I put the following commands in user data of an EC2 running RedHat 8 AMI (
ami-0fc841be1f929d7d1), when they run, the mkdir tries to create .kube at root which looks to me like
$HOME is not set at the time.
mkdir -p $HOME/.kube sudo cp -i /etc/kubernetes/admin.conf $HOME/.kube/config sudo chown $(id -u):$(id -g) $HOME/.kube/config
Following are log from
+ mkdir -p /.kube + sudo cp -i /etc/kubernetes/admin.conf /.kube/config ++ id -u ++ id -g + sudo chown 0:0 /.kube/config
When I SSH to the instance, the
$HOME is set correctly to /home/ec2-user.
Could you advise what I did wrong here?
$HOME refers to the home directory of the logged in user. Userdata runs under the root user, and the root user
/. That is the result you are seeing.
Instead of the variable
$HOME, your script should refer to
/home as a literal.
You are running as sudo which is known to change environment variables that are established with your users shell (such as
$HOME) as well as shell context based such as
Generally you can ensure this persists when you run sudo by adding it to the
env_keep settings in your sudoers configuration by adding the below line within
/etc/sudoers. More information is available here, be careful about modifying this file.
Otherwise if you don't want to make the above change, ensure you have the permissions to carry this out without running
sudo or pass an absolute path value in.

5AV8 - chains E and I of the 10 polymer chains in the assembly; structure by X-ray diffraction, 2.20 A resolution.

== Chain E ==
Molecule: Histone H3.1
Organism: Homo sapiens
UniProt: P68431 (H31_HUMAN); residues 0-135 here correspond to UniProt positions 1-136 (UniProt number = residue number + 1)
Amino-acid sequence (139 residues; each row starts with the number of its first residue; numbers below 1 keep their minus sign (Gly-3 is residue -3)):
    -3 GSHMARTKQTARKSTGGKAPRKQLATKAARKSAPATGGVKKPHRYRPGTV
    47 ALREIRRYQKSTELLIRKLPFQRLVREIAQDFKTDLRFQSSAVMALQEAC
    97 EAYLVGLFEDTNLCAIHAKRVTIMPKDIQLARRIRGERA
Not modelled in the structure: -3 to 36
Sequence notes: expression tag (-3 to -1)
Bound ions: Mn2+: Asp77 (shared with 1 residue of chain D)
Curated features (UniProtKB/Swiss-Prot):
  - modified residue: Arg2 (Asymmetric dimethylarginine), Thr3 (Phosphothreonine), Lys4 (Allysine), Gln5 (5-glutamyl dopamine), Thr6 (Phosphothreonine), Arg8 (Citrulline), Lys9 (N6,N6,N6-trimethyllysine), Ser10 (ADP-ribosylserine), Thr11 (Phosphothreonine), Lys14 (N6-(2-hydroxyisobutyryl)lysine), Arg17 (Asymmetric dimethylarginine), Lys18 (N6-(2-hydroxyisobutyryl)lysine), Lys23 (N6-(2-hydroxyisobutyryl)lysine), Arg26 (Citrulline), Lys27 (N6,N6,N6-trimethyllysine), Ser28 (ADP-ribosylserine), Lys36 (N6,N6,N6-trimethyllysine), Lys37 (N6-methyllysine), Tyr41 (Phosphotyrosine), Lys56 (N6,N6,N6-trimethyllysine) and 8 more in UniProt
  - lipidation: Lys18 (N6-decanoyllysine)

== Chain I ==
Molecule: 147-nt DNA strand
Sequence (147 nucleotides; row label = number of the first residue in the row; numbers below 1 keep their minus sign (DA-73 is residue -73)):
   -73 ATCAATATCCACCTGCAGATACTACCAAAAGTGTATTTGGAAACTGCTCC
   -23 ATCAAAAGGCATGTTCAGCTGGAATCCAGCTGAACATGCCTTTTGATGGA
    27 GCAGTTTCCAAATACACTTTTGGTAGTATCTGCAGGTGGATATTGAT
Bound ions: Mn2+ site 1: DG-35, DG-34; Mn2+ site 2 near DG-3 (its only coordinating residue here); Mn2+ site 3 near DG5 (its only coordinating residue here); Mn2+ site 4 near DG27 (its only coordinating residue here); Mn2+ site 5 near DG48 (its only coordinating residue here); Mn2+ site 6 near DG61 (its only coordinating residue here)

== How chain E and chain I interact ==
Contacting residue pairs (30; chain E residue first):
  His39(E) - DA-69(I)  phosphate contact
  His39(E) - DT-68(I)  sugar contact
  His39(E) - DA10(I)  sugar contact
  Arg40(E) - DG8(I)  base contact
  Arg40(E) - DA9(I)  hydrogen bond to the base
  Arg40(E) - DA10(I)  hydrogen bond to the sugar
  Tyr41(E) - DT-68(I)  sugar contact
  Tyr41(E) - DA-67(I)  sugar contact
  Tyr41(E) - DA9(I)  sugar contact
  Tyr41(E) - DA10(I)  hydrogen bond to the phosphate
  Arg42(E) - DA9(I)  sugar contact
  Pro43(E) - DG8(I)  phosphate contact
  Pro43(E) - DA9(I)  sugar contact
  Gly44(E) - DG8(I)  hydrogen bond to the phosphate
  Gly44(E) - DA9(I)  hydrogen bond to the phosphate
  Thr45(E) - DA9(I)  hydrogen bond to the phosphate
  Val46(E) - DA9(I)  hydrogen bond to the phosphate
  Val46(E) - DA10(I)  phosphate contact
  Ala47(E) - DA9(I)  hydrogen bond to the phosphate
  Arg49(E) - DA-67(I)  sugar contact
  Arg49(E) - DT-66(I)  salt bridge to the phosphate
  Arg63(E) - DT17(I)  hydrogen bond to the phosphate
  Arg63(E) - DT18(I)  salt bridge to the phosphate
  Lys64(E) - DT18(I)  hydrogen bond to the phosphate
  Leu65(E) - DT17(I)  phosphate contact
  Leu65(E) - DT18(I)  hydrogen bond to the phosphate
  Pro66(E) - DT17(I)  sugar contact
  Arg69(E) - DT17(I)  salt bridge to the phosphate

I would generally stay clear of user data for important configuration anyway, instead build a pre-baked AMI ahead of time with the configuration how you want it, using a configuration tool such as Ansible, Chef, Puppet.
Alternatively as this is within the User Data anyway, it is unlikely you have already configured the sudoers configuration, you should instead just specify the path.
When your EC2 server is provisioned, the user data script runs as user root, so $HOME is empty. What you could do, is to define the HOME env var at the top of your user data script, like this (insert your user's home directory here):
I've tried it and it works (I install NVM, SDKMAN, sbt, java, git, docker; all works fine). You might need to do some chown at the end of your user data script to change the owner of some files back to your user. For example, if your user data sets up some files in your home directory:
chown ubuntu ~/.foo/bar.properties